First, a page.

A lot of you probably know this, but I am obsessed with Christmas. I put up my tree around Veteran’s Day, wear Christmas socks, have a playlist with nearly 500 holiday tunes on it, love ingesting the cookies, and generally get ridiculously into the spirit of things. I also like to read a Christmas-y YA book every year, so when I heard My True Love Gave to Me would be coming out this October, I knew that this had to be my choice.
When I met Stephanie Perkins at a big signing in November, I even told her that as someone who was obsessed with both YA literature.
Anyways, I’ve recently started working short stories into my rotation by reading them in between novels—otherwise I’m worried all the short stories will blur together. I was especially happy to use this technique here, because I wanted to make this book last.
Every single story in this book was incredibly polished and well edited. It’s clear that a lot of thoughtful conversations were had about how to make this book shine. It’s also a nice product—it has a cute cover and a little illustration where each story begins.
Often I’ll only review the short stories in a collection that stand out as being especially good or bad, but in this case I can’t resist the urge to discuss all of them. I’m also going to give a star rating because I feel like it.
“Midnights” by Rainbow Rowell—4 stars
I loved that Rowell wrote one of two New Year’s Eve story in this anthology, which focuses on a character named Mags and her feelings towards her good friend, Noel. Mags wants something more out of her relationship with Noel, but in New Year’s Eves gone by, quite the opposite of this has happened. I could immediately tell how Rowell planned on ending this one, but I didn’t mind a whole lot because it was pretty freaking cute. This is also one of the steamier stories in the anthology. Definitely a thumbs up.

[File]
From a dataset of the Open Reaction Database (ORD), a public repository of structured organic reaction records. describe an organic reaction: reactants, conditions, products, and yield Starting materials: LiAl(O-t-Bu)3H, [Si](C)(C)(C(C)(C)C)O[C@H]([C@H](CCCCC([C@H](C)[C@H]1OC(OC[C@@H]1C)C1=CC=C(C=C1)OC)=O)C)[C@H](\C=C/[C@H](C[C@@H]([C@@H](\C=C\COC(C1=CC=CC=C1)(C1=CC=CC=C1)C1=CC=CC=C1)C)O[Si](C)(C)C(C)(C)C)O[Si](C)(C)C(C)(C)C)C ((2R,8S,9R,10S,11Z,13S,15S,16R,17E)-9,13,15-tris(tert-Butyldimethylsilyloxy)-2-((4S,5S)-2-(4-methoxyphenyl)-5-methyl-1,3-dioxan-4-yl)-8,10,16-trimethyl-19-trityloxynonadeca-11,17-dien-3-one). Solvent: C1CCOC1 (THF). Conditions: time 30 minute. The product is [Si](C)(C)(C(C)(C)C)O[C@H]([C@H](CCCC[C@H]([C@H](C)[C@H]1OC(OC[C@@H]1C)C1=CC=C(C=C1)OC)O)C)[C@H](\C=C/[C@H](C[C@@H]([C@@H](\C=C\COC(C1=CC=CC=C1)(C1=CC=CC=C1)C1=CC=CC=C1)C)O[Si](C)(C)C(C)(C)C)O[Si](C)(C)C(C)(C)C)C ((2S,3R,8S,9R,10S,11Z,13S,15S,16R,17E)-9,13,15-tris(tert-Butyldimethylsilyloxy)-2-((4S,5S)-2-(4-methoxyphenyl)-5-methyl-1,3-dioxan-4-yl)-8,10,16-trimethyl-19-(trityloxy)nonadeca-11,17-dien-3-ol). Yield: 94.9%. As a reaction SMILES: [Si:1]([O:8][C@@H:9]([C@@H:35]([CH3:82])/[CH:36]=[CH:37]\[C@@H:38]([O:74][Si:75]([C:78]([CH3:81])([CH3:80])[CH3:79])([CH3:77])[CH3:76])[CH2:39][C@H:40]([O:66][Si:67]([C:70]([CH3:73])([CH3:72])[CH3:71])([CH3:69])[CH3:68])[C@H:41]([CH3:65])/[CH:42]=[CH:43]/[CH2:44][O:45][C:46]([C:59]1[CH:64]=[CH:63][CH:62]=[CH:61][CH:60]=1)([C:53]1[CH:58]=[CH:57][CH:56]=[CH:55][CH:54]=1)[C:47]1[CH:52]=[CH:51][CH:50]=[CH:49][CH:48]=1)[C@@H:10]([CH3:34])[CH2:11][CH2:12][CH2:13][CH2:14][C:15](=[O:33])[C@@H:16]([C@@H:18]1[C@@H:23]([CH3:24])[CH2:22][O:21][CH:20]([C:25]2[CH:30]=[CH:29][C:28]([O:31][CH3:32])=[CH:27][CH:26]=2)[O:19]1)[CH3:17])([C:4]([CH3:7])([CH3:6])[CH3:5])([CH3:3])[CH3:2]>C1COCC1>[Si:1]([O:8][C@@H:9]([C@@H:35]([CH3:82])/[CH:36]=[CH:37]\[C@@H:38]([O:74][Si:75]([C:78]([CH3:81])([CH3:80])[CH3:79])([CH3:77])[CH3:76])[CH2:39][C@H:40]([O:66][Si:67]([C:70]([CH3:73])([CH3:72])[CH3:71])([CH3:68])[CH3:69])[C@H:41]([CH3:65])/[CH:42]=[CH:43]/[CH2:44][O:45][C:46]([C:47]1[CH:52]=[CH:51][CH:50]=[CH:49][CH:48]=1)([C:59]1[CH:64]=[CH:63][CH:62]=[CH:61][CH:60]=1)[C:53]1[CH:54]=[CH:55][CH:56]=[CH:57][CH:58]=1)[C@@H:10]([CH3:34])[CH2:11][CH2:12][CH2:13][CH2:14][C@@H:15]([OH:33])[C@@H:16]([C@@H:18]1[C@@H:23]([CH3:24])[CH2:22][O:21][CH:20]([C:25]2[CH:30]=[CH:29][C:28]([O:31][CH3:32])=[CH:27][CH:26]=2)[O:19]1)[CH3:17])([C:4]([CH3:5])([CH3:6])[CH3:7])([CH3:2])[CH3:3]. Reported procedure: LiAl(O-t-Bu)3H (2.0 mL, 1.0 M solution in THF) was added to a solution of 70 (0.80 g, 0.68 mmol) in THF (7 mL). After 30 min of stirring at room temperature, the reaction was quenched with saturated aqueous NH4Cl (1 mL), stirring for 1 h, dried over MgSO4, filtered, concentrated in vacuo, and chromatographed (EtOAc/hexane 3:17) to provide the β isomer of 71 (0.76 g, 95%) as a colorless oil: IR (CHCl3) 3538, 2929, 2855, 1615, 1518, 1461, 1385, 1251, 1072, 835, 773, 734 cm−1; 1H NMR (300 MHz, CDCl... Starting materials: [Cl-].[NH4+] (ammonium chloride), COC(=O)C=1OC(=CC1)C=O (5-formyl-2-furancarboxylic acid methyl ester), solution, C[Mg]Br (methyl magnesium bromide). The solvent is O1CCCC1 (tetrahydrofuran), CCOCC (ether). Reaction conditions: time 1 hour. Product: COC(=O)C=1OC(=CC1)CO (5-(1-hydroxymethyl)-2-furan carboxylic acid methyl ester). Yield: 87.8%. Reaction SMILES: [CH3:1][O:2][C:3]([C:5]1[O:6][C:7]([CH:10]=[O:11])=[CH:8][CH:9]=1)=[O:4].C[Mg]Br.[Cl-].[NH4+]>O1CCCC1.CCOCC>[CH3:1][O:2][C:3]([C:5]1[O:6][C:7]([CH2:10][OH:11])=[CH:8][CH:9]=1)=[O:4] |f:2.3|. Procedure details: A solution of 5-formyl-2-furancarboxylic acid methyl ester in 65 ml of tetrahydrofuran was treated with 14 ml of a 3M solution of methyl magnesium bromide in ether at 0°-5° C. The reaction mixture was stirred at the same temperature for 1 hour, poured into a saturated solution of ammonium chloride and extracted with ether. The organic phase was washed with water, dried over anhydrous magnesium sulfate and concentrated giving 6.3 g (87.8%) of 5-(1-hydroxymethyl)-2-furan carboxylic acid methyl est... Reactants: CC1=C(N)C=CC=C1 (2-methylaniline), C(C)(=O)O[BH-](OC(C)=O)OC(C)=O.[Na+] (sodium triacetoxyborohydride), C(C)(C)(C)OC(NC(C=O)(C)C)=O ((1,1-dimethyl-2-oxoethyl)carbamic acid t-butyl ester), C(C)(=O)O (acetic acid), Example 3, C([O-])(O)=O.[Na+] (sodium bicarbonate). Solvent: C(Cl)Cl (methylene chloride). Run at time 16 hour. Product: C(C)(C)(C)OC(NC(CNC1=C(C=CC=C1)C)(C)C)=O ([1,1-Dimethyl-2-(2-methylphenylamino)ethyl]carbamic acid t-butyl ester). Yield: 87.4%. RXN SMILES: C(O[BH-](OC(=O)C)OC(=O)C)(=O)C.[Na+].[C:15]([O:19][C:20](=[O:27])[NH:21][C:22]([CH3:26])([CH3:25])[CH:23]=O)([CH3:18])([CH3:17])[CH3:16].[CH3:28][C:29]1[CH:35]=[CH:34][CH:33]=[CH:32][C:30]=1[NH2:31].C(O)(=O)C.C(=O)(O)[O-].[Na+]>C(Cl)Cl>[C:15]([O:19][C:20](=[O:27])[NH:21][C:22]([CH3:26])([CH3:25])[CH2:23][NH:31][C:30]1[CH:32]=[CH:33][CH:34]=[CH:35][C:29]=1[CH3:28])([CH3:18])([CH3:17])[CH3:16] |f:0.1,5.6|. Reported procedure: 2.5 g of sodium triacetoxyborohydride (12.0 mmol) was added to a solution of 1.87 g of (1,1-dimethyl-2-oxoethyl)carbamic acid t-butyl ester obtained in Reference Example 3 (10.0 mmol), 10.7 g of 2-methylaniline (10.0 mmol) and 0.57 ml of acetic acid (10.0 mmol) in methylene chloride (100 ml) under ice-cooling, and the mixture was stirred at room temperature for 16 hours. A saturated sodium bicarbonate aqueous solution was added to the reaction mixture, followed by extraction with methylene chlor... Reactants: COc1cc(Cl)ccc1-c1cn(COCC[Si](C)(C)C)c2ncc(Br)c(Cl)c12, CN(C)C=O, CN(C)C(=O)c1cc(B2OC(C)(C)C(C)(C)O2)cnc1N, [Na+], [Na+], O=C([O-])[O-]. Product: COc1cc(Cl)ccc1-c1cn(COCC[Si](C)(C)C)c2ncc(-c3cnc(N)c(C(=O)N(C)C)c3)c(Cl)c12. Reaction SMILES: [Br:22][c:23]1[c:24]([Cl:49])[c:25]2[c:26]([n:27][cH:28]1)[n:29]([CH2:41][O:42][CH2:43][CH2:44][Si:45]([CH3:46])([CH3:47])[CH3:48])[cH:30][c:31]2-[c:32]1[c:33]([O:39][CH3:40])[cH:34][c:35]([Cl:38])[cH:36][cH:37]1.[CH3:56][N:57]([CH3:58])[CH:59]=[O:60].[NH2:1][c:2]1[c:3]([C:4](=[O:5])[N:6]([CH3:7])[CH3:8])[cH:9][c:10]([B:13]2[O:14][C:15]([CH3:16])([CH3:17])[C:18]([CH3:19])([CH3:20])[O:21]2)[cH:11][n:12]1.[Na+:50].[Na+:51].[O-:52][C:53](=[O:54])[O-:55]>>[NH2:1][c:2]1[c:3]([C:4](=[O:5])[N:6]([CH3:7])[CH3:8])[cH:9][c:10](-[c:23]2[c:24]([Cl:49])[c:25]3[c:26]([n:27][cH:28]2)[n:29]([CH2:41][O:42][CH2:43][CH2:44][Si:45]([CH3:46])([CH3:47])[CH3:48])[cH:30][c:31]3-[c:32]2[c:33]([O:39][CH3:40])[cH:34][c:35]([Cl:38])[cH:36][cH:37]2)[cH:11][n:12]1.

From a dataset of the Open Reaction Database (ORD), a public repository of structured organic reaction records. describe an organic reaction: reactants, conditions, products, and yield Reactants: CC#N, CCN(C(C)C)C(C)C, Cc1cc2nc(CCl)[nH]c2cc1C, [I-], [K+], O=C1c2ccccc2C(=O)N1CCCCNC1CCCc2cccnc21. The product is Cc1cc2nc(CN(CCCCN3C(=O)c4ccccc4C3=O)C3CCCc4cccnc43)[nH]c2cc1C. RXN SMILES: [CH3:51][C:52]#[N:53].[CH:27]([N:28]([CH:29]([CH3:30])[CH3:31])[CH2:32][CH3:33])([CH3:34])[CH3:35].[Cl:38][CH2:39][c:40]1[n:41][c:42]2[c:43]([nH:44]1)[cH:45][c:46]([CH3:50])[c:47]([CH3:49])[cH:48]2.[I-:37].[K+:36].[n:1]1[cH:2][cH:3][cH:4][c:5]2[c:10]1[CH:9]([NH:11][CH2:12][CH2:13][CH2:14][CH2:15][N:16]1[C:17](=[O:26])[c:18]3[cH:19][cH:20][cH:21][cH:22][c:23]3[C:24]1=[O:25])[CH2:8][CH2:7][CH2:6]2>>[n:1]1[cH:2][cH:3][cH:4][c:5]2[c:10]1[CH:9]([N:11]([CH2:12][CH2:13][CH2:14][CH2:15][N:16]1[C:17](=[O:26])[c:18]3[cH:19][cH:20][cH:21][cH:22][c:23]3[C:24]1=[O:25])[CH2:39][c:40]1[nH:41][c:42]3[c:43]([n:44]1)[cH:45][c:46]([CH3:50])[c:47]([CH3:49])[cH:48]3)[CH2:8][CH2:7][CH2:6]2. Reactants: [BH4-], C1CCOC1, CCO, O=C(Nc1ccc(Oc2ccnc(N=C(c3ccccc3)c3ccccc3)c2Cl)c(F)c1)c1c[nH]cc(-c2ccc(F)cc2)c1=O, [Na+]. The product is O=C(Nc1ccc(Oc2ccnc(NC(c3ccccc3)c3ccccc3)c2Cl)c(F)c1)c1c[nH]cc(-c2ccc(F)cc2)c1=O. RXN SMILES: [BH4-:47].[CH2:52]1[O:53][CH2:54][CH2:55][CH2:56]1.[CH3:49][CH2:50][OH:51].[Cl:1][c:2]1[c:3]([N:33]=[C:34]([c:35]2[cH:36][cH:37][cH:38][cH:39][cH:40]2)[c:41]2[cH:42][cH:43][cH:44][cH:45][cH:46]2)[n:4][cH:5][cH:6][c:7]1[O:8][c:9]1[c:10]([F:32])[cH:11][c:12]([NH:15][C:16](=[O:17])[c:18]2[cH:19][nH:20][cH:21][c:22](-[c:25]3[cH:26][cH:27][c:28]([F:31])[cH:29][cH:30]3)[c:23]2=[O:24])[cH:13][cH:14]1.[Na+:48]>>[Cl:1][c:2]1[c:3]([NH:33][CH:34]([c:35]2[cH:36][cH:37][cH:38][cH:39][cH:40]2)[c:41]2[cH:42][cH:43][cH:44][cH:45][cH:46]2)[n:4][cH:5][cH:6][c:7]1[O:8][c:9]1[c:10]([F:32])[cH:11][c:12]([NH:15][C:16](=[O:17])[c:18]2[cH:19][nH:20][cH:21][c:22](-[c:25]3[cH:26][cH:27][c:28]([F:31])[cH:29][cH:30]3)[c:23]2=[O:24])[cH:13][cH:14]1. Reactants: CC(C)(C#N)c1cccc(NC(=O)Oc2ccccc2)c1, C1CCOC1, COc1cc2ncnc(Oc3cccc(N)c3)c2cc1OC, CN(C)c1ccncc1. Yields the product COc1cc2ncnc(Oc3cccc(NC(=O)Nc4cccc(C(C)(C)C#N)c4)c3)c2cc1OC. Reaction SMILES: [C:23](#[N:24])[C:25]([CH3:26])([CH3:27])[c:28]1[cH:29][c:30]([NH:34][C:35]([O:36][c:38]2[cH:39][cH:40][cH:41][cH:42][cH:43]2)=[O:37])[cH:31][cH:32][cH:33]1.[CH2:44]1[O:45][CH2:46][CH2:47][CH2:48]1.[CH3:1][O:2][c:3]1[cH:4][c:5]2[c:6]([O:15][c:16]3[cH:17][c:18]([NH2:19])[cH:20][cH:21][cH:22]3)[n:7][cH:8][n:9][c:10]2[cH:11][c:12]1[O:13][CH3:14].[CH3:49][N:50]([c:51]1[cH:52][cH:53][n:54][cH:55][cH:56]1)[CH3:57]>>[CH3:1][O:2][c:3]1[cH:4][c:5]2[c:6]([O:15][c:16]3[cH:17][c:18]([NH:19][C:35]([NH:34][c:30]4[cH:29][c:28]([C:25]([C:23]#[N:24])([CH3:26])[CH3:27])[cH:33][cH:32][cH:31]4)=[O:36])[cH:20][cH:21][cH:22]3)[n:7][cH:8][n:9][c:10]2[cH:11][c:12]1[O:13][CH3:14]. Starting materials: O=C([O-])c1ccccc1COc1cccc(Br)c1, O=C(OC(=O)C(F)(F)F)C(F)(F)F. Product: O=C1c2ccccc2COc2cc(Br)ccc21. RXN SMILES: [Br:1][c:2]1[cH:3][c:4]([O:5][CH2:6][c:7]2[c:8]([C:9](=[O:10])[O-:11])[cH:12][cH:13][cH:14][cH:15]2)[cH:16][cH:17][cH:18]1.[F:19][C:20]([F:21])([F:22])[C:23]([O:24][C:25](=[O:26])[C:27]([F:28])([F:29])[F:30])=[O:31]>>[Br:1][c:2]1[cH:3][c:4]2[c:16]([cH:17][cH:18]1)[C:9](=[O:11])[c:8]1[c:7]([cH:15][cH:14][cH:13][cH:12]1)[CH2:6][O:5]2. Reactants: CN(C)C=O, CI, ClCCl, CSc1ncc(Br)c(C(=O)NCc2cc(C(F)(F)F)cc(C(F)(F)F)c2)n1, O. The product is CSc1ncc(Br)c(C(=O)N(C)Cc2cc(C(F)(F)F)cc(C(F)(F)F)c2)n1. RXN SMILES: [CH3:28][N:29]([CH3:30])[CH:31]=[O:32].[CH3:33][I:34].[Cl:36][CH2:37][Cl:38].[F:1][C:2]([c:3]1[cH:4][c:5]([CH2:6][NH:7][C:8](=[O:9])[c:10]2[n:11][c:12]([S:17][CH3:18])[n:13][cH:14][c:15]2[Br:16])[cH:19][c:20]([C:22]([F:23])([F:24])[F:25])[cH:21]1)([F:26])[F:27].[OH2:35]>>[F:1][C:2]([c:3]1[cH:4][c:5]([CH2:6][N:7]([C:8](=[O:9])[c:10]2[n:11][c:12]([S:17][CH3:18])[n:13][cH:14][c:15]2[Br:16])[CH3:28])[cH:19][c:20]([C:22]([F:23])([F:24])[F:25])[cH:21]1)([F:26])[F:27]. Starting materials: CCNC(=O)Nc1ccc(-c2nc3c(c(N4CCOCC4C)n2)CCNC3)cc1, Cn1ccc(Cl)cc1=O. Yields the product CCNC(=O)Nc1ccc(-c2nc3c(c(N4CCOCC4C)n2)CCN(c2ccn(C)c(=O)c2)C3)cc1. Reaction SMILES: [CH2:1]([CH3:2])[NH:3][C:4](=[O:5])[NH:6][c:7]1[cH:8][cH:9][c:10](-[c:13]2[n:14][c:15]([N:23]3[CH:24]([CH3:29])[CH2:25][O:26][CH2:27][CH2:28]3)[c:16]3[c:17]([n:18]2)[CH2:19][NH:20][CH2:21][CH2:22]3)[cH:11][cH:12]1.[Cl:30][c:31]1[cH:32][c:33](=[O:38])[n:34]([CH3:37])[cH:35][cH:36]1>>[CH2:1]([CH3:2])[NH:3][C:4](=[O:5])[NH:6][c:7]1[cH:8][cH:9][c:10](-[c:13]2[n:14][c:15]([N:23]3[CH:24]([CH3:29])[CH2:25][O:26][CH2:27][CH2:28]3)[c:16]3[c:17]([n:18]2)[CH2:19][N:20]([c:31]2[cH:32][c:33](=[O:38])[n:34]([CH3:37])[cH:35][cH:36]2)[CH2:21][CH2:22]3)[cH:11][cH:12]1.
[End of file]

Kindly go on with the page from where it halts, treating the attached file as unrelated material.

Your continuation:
“The Lady and the Fox” by Kelly Link—3 stars
Sadly, this one may have been my least favorite in the anthology. Link does a good job of setting up an enchanting, wintry setting. Otherwise, though, this one was clearly supposed to feature a ghost, and that kind of confused me, along with all of the other plot points. I also remember not caring much for the love interest. Props must be given for the great setting, but otherwise I just don’t get this one.
“Angels In the Snow” by Matt de la Pena—5 stars
Guys. GUYS. “Angels In the Snow” is perhaps my new favorite short story of all time and one that I will probably read every Christmas from now on. It’s about a boy named Shy cat sitting in his boss’s apartment who is interrupted by the girl from upstairs when her shower doesn’t work. First of all, de la Pena’s prose in this one is utterly gorgeous. Secondly, although his short story is only 32 pages, he does an exceptional job of building complex characters with real, believable problems in their lives. I cared about them immediately. Thirdly, taking chances is a big theme in this story and I love how de la Pena handled that. I also loved the way this story was plotted and paced. “Angels In the Snow” holds a special place in my heart.
“Polaris Is Where You’ll Find Me” by Jenny Han—4 stars
Our main character, Natty, is Santa’s daughter. Natty has a crush on an elf named Flynn, but hasn’t been able to forget a boy she met in Sweden a few Christmas Eves ago, when she got to ride along her in father’s sleigh. Out of this whole anthology, Han probably wins the award for most festive and enchanting setting—this one will make you crave some hot chocolate and a candy cane. It’s a well written story and actually my favorite thing I’ve read by her (I’ve only read her Summer series). Perhaps my favorite mix about this story is that it was simultaneously bittersweet and optimistic, and Han got that balance just right.
“It’s a Yuletide Miralce, Charlie Brown” by Stephanie Perkins—4 stars
What a charming and quirky story! Marigold makes “comedic animated short films” and she has the perfect voice in mind for her current project—that of the young man, North, who works at a nearby Christmas tree lot that sells trees from its farm. I loved how utterly serendipitous this story was—you’ll see what I mean when you read it. North also mentioned something in his personal life that I connected to on a deeply personal level. Definitely another sweet and rereadable romance from Perkins.